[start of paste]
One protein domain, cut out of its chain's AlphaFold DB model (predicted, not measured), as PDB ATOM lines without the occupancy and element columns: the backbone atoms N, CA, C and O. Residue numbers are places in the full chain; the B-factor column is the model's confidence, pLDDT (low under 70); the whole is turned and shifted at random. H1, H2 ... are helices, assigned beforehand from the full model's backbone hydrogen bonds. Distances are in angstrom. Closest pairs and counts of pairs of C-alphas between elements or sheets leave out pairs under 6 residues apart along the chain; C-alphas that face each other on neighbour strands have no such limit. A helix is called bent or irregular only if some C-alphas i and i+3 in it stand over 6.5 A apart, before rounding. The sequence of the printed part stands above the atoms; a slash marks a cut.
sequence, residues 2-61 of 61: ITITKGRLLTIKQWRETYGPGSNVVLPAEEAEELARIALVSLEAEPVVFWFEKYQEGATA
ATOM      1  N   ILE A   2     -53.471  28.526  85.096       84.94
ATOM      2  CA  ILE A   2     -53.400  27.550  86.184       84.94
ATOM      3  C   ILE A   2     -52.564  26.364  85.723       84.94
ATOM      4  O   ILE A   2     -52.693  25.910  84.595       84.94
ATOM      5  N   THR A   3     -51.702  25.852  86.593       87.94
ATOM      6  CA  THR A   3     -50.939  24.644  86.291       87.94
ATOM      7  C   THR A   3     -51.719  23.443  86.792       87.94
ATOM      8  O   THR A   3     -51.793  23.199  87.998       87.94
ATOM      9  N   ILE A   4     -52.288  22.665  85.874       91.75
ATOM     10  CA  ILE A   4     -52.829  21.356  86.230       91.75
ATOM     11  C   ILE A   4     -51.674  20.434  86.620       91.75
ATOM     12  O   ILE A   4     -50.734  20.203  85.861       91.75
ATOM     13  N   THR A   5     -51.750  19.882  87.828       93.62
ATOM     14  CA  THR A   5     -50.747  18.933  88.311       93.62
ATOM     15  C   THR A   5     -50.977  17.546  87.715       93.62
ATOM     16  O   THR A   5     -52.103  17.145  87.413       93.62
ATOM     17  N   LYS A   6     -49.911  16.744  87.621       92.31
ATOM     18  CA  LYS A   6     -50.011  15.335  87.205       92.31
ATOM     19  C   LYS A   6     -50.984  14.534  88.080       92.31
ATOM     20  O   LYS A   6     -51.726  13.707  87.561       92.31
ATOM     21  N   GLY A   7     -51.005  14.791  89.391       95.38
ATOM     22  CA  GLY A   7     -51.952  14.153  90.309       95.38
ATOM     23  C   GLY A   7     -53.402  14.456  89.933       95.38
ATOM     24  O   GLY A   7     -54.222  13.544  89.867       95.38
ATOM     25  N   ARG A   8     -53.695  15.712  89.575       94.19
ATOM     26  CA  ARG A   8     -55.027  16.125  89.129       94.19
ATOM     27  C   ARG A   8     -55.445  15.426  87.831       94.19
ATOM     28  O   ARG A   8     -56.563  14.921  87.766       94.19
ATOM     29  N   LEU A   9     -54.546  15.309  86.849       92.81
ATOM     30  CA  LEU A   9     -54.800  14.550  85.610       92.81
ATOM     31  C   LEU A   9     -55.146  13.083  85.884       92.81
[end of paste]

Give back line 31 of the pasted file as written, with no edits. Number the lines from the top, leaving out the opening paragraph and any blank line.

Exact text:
ATOM     30  CA  LEU A   9     -54.800  14.550  85.610       92.81